“It is very important because we are consistently role modelling to the kids – they are picking up on all the interactions and how we deal with each other,” says Pitt.
The deficit in mental health services for children and adolescents in Ireland has been well documented.
While Jordan doesn’t believe that schools can or should replace these services, she believes schools have a role to play in addressing issues within their own communities.
“It is our moral obligation to do the best for the children,” says Jordan. “If we don’t meet their most basic of needs then we can’t expect them to access the curriculum.”
Pitt agrees that it is difficult not to step in when you are looking at individuals and not statistics.
“You can have these grand sweeping statements about the state of the country, but we are looking these little individual lives and doing the best for them on that basis, as opposed to trying to cure all.”
While many schools setting up nurture rooms are disadvantaged schools, many teachers and professionals working in the area believe all schools would benefit, regardless of their socio-economic background.
“I would feel very strongly that there is a place for nurture in every primary school and indeed secondary school,” says Pitt.
Why do so many children require this kind of support?
Research by the ESRI published in 2015 indicates that factors such as a child’s socio-economic background as well as parenting styles and parental stress have a big impact on whether a child will have social and emotional difficulties.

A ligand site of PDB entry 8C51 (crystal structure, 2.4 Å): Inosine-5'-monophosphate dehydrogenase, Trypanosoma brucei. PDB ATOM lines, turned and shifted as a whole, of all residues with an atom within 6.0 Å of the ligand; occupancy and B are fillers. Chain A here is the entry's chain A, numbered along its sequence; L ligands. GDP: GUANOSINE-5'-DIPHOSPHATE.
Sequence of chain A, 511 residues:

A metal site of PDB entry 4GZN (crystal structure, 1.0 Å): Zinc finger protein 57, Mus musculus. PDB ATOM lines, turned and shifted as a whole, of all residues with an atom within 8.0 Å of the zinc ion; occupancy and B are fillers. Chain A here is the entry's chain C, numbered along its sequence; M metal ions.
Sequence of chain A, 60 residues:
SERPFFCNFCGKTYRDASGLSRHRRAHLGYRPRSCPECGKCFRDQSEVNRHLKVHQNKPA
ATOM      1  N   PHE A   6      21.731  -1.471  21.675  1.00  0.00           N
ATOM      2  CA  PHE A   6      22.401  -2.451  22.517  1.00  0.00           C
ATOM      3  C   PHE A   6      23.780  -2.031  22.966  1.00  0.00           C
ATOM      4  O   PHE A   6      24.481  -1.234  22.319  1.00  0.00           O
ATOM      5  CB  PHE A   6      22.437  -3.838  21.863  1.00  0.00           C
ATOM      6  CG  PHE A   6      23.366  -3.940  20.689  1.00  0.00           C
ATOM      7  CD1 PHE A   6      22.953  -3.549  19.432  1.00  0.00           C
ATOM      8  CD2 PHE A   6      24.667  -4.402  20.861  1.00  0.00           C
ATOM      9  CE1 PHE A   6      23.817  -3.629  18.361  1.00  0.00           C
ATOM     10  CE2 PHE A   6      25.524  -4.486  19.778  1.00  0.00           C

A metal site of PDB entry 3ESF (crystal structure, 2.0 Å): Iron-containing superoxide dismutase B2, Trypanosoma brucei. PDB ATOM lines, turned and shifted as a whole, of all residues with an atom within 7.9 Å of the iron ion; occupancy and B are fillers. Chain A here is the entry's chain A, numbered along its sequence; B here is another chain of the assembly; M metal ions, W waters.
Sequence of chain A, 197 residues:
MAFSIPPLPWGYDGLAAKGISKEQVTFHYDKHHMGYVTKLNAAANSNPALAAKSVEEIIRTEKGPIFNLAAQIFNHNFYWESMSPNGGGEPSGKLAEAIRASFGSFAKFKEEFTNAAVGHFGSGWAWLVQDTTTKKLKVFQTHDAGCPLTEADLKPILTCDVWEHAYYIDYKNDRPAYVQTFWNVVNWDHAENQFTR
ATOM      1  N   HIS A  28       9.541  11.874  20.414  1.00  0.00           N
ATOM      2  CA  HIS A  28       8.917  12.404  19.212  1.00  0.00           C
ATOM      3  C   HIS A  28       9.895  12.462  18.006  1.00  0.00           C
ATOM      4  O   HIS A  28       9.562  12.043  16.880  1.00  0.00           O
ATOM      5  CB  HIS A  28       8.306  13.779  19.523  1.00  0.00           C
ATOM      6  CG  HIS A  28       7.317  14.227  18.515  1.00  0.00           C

It found greater difficulties among boys, children living in households experiencing financial difficulties and those living in less safe neighbourhoods.
In her experience, Jordan says there are any number of reasons why a child may need access to nurture in school.
“Something distressing could have happened for them in their lives. It could have been the loss of a parent, it could have just been sadness,” says Jordan. “Sometimes, children just feel sad in themselves and they just need that extra support, that extra guidance.”
Children attend the room for varying lengths of time during the day, depending on their need. Some may attend individually and others as part of a small group.
The teachers use an assessment tool to determine the needs and length of intervention needed.
The children participate in activities designed to address their social and emotional needs, as well as numeracy and literacy activities.
The goal is to reduce the behaviours so that the students can settle to learn in a mainstream classroom.
Access to the nurture room is also flexible. “Sometimes we might have a child join us because of a sudden bereavement or because of a change in life circumstances, and you have to be malleable enough to work with them and fit them in,” says Pitt.